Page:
In 1986 plans were announced to move Walsall to Birmingham, to groundshare with Birmingham City. The town rallied behind Barrie Blower, who led a campaign to save the club. Walsall were subsequently bought by millionaire entrepreneur and racehorse owner Terry Ramsden and with his money came high-profile signings and the attention of the national media. In 1986–87, under new manager Tommy Coakley, Walsall narrowly missed the play-offs, but made considerable progress in the FA Cup as they defeated First Division Charlton Athletic and Birmingham City and took Watford to two replays in the fifth round.

Walsall earned promotion through the old Division Three play-offs in 1988, beating Bristol City in a replayed final at Fellows Park, 13,007 where there to see it. 1988–89 saw the club relegated from Division Two and Ramsden's business empire collapsed alongside the Tokyo Stock Exchange. Walsall were minutes from being taken over by Japanese administrators and folded, but survived, again through the actions of Barrie Blower and local businessmen.

Further relegation followed at the end of 1989–90 as Walsall were consigned to Division Four.


The club moved to the Bescot Stadium in 1990. At the time it was a state-of-the-art arena, and was only the second new Football League ground since the 1950s. The arrival at Bescot Stadium saw some stability brought back to the club after two successive relegations. Ex-Wolves star Kenny Hibbitt managed the club for four years, setting the groundwork for a golden era for the club that would follow soon after his dismissal in September 1994.

New manager Chris Nicholl led the club to promotion in his first season, building the nucleus of a strong and under-rated team. Two seasons of stability followed, the team finishing 11th and 12th, before Nicholl resigned in 1997.

Ex-Ajax and Danish international Jan Sorensen took the helm after Nicholl`s departure. Whilst 'The Saddlers' finished a lowly 19th in Division Two that season, the club reached the 4th Round of the League Cup, as well as rampaging through the early rounds of the FA Cup. Lincoln United were dispatched in the first round, before league newcomers Macclesfield Town were beaten 7–0 away and a victory over Peterborough United in the 3rd Round was rewarded with a glamour tie away at Manchester United, which Walsall lost 5–1. However, despite the club's cup exploits, a poor finish in the league signalled the end of Sorensen's time at Walsall after just one season.

In 1998–99, ex-Aston Villa winger Ray Graydon took over as manager and led the club to a runners-up spot in Division Two, beating Man City to automatic promotion by 5 points.[4]


After an unlikely promotion to the second tier Walsall found life difficult at a higher level, but battled right until the final day of the season, when their fate was finally sealed. A 2–0 defeat at Ipswich coupled with West Brom's home victory over Charlton meant Walsall returned to the third tier, despite derby wins over local rivals Wolves, Birmingham and West Brom earlier in the campaign.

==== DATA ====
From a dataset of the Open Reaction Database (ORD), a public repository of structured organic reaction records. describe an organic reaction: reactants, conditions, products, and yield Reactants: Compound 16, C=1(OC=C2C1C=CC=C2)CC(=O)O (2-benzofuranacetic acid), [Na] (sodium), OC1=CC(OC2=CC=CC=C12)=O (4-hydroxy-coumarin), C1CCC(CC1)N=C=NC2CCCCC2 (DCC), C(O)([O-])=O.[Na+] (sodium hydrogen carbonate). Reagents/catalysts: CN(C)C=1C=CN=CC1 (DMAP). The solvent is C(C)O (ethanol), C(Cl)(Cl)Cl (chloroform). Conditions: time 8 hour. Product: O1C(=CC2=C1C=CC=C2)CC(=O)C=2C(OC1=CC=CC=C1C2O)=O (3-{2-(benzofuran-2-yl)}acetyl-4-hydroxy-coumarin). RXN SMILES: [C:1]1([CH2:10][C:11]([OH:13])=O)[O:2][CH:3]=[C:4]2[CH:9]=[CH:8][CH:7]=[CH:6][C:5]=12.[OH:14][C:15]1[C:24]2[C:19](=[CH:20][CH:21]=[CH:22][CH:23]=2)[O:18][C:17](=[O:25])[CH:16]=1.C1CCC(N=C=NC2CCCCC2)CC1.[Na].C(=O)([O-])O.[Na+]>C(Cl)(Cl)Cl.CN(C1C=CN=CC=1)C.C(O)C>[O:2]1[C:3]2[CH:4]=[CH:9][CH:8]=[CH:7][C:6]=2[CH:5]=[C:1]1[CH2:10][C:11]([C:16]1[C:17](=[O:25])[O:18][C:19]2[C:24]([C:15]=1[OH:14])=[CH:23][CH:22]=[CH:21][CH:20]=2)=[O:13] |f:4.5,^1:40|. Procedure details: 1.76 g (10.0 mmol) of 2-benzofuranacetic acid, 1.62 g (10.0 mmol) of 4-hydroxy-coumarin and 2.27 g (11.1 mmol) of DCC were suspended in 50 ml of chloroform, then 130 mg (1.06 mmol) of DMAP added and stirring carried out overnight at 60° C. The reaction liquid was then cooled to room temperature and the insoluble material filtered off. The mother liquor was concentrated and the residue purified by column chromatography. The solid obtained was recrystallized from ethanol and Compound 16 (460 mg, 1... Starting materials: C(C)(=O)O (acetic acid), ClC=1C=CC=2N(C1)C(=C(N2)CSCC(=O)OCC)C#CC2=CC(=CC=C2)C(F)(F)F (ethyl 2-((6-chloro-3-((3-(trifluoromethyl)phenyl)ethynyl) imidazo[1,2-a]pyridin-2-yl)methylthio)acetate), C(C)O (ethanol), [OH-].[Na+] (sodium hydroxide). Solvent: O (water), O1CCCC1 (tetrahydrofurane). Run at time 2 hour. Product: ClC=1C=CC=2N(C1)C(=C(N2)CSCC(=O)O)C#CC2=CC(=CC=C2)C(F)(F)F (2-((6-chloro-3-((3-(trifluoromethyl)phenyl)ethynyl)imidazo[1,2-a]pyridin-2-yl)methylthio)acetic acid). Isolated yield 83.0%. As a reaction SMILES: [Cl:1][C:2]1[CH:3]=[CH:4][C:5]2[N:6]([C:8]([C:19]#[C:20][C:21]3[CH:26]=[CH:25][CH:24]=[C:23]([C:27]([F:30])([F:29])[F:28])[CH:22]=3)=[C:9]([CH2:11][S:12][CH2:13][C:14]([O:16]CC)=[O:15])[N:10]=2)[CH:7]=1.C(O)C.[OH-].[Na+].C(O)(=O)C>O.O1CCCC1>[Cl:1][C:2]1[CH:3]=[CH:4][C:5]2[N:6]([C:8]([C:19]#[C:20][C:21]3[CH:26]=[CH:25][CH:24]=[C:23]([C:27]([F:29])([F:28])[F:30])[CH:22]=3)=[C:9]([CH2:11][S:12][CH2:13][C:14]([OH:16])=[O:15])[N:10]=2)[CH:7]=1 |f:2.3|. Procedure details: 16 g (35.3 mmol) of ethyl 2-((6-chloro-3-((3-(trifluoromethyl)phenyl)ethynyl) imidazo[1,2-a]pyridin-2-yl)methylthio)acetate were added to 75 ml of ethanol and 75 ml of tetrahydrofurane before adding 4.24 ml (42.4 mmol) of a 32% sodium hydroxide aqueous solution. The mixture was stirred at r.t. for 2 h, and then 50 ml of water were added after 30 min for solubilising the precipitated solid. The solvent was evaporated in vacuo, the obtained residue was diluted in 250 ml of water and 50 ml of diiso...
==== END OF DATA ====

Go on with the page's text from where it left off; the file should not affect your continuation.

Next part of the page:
The Saddlers returned to the second-tier of English Football at the first attempt, defeating Reading 3–2, after extra time, in a thrilling play-off final at Cardiff's Millennium Stadium.[5] After a promising start to the season, the form began to slip away over the winter period. However, the signings of Fitzroy Simpson and Don Goodman added much needed steel to the side and spurred them on to reach Division One once again.

Despite all the success he had delivered, it soon became clear that Ray Graydon had reached the end of the road at the club. Following an abject performance and 2–0 defeat, live on Sky Sports against local rivals West Brom, Jeff Bonser dismissed Graydon. His replacement, ex-Wolves manager Colin Lee polarised supporters, but ultimately proved to be a success. The style of football improved and Lee's signings improved the team dramatically. Relegation was avoided thanks to vital away wins against Nottingham Forest and Sheffield United.

Chart of table positions of Walsall in the Football League.

2003–04 proved to be one of the most remarkable seasons in the club's history. Up until Christmas, Walsall were flying. West Bromwich Albion and Nottingham Forest were both destroyed 4–1, as new-signing, the ex-England and Arsenal star, Paul Merson seemed to be repeating some of the magic that had led Portsmouth to promotion the previous season. Following a Boxing Day victory at Cardiff City, the club sat just four points off a place in the play-offs.

However, 2004 saw a spectacular slump in form. The New Year began with a disappointing FA Cup Third Round defeat away at Millwall, and an embarrassing 6–1 home defeat against fellow-strugglers Coventry City. The following weeks saw further costly defeats, and it took until 13 March for the club to win their first league game of 2004. Colin Lee was sacked on 16 April 2004 after a shambolic display at Gillingham, though the reason given for his dismissal was his decision to speak to Plymouth Argyle about their vacant manager's position.

Lee was replaced on a temporary basis by Paul Merson, who was assisted by Simon Osborn. Despite the rallying cries of the ex-England international, and the backing of the town, Walsall were ultimately relegated, agonisingly by a single goal, despite a 3–2 victory over Rotherham Utd at home, on the season's final day.